Assessing the Accuracy and the Impact of Standard-practice Ventricular Drainage on Intracranial Pressure Measurements Following Traumatic Brain Injury

2016-09-22 20:53:25 | BioPortfolio


Traumatic brain injury (TBI) is a leading cause of death following injury in civilian populations and is a major cause of death and disability in combat casualties. While primary brain injury cannot be reversed, the management of severe TBI focuses on the mitigation of secondary injury mechanisms which occur as part of the downstream effects of the primary damage to the brain. Many secondary injury mechanisms are manifested clinically as elevated intracranial pressure (ICP) and cerebral perfusion pressure (CCP). This level and duration of elevated ICP is strongly associated with poor long term patient outcome.

Currently, there are two invasive techniques that are used at our facility for monitoring ICP and CPP. The first method requires the placement of an intra-parenchymal fiberoptic pressure monitor (IPM), also known as a camino, into the brain tissue that measures and displays ICP continuously. The second method requires placement of an extracranial ventricular drain (EVD) which both measures ICP when it is closed or clamped and also allows for therapeutic drainage of cerebral spinal fluid (CFS) to reduce pressure within the skull when it is open.

While clinical practices vary greatly across institutions, current clinical practice at our institution when using the EVD for ICP management is to allow continuous therapeutic CSF drainage and to manually close the drain for ICP assessment on an hourly basis. However, in a retrospective of study of TBI patients at our institution with simultaneous IPM and EVD placement, a spike in ICP was noted to correspond with the clamping of the EVD which often remained elevated for 15-30 minutes before returning to baseline. Due to the strong association between poor patient outcome and elevated ICP, this finding is alarming. These findings have important implications for procedures to not only treat elevated ICP, but also prevent potentially harmful intermittent elevations in ICP. Therefore, this study seeks to prospectively investigate the association between EVD clamping and elevated ICP.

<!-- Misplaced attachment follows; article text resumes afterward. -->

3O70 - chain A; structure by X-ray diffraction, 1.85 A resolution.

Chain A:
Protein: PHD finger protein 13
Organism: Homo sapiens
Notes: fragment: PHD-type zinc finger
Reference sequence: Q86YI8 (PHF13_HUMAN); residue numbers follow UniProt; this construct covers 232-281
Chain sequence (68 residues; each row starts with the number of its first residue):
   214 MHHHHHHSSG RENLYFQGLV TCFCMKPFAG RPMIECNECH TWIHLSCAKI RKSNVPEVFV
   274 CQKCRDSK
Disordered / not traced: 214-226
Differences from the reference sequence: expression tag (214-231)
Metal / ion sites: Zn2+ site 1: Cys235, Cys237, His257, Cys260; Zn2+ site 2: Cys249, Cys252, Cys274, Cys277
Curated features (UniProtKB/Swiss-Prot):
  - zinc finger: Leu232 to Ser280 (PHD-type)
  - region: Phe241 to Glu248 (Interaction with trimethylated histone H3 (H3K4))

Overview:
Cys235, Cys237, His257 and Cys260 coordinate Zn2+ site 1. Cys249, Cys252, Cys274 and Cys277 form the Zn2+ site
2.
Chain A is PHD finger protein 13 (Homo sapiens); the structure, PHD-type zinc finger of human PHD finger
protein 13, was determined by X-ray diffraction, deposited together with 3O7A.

Specifically, this study has 2 main objectives:

1. Evaluate the need for an optimized device that can simultaneously measure intracranial pressure and drain CSF without requiring potentially harmful clamping.

2. Provide data in support of retaining or modifying current clinical practices regarding intermittent versus continuous monitoring during periods of therapeutic drainage of CSF.


Investigators plan a single-center, 36 month prospective observational study of 50 patients presenting with moderate to severe traumatic brain injury (TBI) at R Adams Cowley Shock Trauma Center who require intracranial pressure monitoring. This is an interventional device study utilizing the EVD/IVC and the IPM/Camino to provide and evaluate data for optimized treatment for the control of elevated ICP and CCP in patients with severe TBI. Enrolled patients will be randomized to one of two study groups listed below following the consent process. Once a potential participant has consented to the study, we will use the excel random number generator function (randbetween(0,1)) to generate random numbers between 0 and 1 for each participant. If 0 is generated participants will be placed in Group 1 (Hourly EVD closures) and if 1 is generated, participants will be placed in Group 2 (EVD closure every 12 hours). There is no placebo or control group.

Standard of Care (25 patients): Standard EVD management with therapeutic drainage as appropriate and hourly EVD ICP measurements with simultaneous IPM/Camino ICP measurements collected.

Experimental (25 patients): Therapeutic CSF drainage as appropriate, with EVD closure and ICP assessment every 12 hours with simultaneous IPM/Camino ICP measurements collected.

Data will be collected on age, mechanism of injury, time interval between injury and MRI, past medical history, admission hemodynamics, admission component GCS, post-resuscitation component GCS, injury severity score, abbreviated injury score for head injury, blunt carotid or vertebral artery injury, and therapeutic interventions. Continuous vital signs streams will be collected.

In addition, if available, video surveillance from the patient's stay in the Neurotrauma Critical Care Unit will be collected and be stored with the patients study data.

Study Design

Observational Model: Cohort, Time Perspective: Prospective


Traumatic Brain Injury


EVD/IVC and the IPM/Camino


Not yet recruiting


University of Maryland

Results (where available)

View Results


Published on BioPortfolio: 2016-09-22T20:53:25-0400

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